If you build a website or an app, you might be tempted to use flags for language selection. It seems intuitive and clear at first, although it often causes confusion and can even lead to controversy.
Belgians are the perfect example. We are a small country in between France, Germany and The Netherlands. We have three official languages: Dutch, French and German. And because Brussels is the heart of the European Union, we often revert to English as the common language as well. Our flag looks like this but you cannot use it as such in a language selection list as it actually represents 3 languages. The Belgians will therefore have to click on the Dutch flag , the French flag or the German flag depending on the language in which they want to read the site they’re visiting. Or the Belgian flag might be used, guiding the visitor to three further options: - Dutch, - French, - German.
By the way - did you notice that the colour palettes can already cause some confusion?
Now, imagine you're a Dutch speaking Belgian and you have to click on the flag of the Netherlands. You'll of course understand what's written, but it will not feel 'like home' as there are slight differences in communication style between both regions. If you're visiting a webshop you'll even use different words to look for certain things.
Imagine what would happen if you have to click on a flag of another country when there's political tension.
Of course there's a Belgian variant of Dutch - Flemish - but most companies won't make the effort to translate into both variants (and it's often not needed anyway). In some cases it might be sufficient to optimise the keywords for both regions separately.
You might wonder if it would be an option to use the flag of Flanders , but you won’t find that flag in the Unicode character set and therefor not your favourite messaging app either.
On top of that, you might need to invest in a lot of local research, as there’s a variant of that Flemish flag that is often linked to the collaboration during world war two . Did you spot the difference? There are also flags that look alike, such as the flag of a region in France that was once conquered from the Flemish but is still called “French Flanders” . Are you still following ;-)?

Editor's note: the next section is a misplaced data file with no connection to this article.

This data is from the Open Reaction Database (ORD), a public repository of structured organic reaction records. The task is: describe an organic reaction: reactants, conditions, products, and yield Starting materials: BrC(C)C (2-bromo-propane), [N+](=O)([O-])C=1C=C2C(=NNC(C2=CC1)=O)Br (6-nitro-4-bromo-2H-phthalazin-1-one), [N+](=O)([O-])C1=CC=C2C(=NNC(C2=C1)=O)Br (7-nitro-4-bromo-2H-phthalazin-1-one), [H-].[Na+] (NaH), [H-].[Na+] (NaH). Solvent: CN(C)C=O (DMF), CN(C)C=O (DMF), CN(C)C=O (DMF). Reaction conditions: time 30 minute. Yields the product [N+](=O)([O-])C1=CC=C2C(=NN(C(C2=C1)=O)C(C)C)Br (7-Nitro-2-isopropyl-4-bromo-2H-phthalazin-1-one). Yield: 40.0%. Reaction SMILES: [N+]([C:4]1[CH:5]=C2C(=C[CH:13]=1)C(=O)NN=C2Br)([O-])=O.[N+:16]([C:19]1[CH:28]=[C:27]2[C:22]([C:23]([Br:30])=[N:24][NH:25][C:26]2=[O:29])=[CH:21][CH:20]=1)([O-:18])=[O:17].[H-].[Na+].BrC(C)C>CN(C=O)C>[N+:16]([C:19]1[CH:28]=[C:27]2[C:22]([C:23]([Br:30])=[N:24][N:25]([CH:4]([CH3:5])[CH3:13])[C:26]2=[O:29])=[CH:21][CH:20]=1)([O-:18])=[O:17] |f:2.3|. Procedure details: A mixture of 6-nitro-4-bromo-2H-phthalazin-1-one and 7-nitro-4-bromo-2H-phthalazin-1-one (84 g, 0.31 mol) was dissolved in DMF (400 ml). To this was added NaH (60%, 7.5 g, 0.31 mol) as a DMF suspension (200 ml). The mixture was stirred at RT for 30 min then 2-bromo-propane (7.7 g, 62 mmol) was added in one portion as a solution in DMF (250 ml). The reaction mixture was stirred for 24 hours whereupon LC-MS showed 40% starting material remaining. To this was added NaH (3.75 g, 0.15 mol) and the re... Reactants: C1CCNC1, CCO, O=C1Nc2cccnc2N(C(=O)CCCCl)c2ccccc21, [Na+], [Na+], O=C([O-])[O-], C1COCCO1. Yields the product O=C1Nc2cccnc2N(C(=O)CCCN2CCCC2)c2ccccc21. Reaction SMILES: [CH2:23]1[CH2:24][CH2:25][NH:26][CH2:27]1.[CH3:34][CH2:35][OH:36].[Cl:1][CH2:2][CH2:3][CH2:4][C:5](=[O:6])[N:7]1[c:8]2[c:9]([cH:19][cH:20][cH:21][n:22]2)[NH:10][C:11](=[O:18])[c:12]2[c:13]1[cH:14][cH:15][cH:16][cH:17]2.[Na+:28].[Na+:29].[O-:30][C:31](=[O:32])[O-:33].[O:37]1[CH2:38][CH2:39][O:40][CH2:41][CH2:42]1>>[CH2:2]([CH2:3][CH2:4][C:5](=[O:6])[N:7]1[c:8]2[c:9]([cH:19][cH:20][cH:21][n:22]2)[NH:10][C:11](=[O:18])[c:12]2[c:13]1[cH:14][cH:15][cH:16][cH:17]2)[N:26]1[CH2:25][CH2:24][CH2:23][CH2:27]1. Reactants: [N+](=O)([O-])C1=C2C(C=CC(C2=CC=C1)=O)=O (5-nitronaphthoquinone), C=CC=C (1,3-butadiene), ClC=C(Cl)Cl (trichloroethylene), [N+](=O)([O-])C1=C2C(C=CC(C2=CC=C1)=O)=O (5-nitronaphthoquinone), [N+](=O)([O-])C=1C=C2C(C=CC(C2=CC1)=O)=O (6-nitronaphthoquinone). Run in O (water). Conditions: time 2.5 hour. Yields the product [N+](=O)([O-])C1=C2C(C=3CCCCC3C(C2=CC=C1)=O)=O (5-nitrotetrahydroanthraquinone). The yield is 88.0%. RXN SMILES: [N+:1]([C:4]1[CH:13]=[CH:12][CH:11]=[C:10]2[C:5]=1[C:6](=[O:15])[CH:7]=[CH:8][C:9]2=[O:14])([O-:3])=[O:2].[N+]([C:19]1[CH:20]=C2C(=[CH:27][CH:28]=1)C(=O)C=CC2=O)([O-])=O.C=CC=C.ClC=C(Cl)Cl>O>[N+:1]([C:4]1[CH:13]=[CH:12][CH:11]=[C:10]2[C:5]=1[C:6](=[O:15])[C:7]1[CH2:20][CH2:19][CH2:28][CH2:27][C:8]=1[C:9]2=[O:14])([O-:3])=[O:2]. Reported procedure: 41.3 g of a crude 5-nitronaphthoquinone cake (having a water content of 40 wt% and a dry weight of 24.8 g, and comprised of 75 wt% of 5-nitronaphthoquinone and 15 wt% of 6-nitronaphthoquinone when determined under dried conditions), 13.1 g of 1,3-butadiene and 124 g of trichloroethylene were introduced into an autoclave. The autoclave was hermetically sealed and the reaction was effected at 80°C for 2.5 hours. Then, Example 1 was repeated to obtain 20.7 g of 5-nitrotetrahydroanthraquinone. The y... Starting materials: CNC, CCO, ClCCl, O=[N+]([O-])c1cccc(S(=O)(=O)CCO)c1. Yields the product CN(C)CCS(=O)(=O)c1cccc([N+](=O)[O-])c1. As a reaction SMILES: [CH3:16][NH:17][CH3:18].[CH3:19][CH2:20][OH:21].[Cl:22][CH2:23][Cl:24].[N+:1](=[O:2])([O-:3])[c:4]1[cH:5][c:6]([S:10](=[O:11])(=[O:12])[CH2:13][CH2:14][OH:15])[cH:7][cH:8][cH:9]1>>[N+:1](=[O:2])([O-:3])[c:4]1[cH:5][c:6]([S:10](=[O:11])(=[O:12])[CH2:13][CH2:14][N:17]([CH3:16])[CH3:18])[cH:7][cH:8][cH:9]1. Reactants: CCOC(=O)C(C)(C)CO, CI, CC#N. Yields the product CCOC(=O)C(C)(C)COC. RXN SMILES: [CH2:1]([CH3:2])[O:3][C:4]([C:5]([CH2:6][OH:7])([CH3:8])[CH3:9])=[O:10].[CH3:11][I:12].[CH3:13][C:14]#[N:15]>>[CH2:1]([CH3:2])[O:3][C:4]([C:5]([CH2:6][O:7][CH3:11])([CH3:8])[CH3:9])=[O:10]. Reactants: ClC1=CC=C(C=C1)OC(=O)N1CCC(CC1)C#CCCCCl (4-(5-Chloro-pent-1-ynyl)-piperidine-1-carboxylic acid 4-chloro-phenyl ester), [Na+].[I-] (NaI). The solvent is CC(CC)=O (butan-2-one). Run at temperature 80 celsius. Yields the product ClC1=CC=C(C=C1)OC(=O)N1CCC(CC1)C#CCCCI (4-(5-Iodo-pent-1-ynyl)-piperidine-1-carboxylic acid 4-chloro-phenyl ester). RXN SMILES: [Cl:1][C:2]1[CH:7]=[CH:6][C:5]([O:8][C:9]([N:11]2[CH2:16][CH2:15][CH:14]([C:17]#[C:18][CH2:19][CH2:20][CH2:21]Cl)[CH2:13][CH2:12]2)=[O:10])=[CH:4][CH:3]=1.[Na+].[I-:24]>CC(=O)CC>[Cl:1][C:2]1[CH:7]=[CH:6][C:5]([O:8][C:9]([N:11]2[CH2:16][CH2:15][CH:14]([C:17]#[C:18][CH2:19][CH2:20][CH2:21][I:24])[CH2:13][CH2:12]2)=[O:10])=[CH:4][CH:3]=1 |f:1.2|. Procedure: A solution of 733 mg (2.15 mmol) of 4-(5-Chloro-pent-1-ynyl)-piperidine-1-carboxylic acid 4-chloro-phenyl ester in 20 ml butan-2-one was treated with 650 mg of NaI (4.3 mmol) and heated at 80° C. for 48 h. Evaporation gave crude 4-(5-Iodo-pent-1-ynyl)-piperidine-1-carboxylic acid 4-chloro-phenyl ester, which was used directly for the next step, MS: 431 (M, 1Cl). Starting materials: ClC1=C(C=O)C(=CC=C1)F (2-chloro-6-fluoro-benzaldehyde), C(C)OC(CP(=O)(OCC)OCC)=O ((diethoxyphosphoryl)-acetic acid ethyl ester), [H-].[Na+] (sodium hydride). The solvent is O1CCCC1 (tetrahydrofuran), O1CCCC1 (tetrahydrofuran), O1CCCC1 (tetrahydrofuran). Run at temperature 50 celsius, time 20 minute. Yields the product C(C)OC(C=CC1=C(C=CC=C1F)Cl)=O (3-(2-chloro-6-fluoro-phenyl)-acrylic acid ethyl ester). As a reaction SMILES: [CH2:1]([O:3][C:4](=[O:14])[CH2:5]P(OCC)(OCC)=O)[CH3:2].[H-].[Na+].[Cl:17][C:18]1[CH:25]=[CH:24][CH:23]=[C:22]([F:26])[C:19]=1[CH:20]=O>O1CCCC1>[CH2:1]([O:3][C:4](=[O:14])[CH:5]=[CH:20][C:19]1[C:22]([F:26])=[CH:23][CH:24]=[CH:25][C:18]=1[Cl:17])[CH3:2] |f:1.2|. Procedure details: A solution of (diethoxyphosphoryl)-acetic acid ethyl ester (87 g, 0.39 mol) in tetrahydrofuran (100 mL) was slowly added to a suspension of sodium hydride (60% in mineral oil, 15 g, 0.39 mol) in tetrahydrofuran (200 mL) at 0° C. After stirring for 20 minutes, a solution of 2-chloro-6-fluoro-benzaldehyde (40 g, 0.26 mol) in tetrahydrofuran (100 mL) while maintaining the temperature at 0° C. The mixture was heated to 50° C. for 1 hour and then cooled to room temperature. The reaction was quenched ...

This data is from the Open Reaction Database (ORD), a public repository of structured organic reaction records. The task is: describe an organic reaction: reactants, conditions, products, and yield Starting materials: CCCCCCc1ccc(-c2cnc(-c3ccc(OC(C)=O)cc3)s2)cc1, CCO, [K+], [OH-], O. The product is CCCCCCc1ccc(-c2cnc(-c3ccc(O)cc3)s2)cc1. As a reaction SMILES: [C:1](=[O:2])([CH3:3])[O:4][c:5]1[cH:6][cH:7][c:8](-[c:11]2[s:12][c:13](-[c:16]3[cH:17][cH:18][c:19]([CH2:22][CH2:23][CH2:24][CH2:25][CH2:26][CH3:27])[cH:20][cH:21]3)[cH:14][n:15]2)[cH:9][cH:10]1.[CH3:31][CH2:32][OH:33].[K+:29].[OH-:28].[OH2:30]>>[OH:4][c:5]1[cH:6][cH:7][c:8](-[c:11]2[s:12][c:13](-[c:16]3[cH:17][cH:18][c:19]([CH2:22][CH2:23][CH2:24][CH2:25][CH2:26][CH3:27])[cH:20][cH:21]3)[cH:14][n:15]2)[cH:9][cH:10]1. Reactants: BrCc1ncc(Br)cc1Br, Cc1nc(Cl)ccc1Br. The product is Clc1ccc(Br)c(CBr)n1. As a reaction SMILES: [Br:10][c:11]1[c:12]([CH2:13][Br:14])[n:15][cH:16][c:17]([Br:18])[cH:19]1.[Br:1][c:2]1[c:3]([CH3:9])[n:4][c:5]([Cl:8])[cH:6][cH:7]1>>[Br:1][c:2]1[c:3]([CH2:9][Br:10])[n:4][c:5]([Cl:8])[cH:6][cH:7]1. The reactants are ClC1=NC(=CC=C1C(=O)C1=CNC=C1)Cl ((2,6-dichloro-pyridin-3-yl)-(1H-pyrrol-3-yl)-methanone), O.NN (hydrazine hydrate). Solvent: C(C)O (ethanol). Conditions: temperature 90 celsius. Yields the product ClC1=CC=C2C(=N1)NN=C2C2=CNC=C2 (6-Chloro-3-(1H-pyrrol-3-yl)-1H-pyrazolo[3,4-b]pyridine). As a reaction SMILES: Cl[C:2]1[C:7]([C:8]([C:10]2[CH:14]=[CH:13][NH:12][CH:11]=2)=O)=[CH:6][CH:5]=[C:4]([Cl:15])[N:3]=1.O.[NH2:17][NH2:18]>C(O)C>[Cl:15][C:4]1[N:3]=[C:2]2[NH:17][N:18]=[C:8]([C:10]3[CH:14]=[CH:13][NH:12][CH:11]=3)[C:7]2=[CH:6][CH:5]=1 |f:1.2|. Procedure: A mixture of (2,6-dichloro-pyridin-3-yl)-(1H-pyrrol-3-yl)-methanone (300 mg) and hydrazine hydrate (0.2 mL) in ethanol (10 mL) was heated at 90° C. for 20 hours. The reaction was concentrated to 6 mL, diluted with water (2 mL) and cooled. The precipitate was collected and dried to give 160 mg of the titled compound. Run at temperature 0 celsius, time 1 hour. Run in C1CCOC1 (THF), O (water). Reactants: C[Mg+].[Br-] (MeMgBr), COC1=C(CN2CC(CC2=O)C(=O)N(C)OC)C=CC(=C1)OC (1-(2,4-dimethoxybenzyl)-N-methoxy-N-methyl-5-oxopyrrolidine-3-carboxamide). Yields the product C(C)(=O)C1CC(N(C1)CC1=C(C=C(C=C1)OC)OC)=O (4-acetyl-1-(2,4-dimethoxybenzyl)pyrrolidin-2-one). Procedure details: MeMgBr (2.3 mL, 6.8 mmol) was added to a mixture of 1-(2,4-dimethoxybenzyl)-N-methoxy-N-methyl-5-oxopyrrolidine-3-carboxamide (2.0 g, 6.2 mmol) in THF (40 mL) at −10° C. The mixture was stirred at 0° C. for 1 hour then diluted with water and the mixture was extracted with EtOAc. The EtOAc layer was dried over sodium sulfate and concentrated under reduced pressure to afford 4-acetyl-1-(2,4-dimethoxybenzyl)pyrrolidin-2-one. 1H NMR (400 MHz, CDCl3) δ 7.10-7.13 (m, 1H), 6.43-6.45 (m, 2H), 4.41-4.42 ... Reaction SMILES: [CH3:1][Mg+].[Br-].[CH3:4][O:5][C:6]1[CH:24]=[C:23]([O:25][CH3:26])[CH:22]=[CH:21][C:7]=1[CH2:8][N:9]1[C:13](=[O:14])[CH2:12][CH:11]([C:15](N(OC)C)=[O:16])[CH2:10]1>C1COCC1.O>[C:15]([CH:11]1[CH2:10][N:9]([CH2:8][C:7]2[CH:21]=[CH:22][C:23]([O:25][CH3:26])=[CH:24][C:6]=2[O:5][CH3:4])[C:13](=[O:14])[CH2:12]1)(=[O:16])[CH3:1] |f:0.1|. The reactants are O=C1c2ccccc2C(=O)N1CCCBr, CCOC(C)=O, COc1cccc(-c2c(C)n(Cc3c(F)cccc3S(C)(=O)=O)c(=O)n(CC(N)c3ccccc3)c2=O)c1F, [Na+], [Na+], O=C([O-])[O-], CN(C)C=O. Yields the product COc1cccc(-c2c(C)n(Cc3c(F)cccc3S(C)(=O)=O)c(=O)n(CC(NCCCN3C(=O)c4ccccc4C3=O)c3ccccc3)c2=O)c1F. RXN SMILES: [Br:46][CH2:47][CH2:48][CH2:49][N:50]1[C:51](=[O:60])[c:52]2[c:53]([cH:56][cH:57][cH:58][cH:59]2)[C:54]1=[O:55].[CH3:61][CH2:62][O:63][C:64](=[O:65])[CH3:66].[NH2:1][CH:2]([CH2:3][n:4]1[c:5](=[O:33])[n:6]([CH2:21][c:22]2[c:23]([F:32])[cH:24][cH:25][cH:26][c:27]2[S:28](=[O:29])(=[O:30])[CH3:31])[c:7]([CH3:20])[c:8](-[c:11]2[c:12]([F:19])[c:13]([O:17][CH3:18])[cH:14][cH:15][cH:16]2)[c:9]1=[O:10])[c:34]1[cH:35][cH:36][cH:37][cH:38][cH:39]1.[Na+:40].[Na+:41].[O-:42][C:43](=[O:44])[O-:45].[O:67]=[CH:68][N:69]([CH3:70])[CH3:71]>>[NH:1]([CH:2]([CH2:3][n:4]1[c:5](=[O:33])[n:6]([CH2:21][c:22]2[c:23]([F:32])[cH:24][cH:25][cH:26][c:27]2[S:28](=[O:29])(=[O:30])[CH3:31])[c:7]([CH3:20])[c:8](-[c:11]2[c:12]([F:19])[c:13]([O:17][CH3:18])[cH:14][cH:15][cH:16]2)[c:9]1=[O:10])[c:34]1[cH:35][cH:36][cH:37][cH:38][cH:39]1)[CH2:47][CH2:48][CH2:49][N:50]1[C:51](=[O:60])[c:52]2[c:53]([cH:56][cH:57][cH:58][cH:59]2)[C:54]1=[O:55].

What if you do have a localised version of your website for that particular region, because they use a different currency, or you have a local office there with a local address? We’ve seen some attempts of half-half flags like , and , but I hope you’ll agree with me that just doesn’t work.
As stated above in the example of Belgium, any catering business in Brussels will want their website in English to serve the international crowd and there’s no regional flag for a region in Belgium that speaks English. You therefore might want to revert to the UK flag . Add Brexit to the equation and you’ll be clicking on the flag of the one country that decided to leave the EU.
Long story short, you don’t want to use flags to select a language.
What to use instead?
Simply the names of the languages will do, if really necessary with the name of the country between brackets. Just have a text-based menu where people can find their own language. Just make sure not to translate these labels. Leave English as “English”, and Dutch as “Nederlands”, no matter in which language you’re displaying the rest of the site. You know, once you’ve switched to Chinese, you’ll have a hard time finding 英语 in the list ;-).
To indicate the place for language selection we would recommend an icon that people will recognise, such as a world map , a globe icon or a language switch icon .
Did this article raise any questions or doubts? Get in touch with the lilo team. We’re more than happy to help you with any questions you might have and we can always connect you to a local specialist.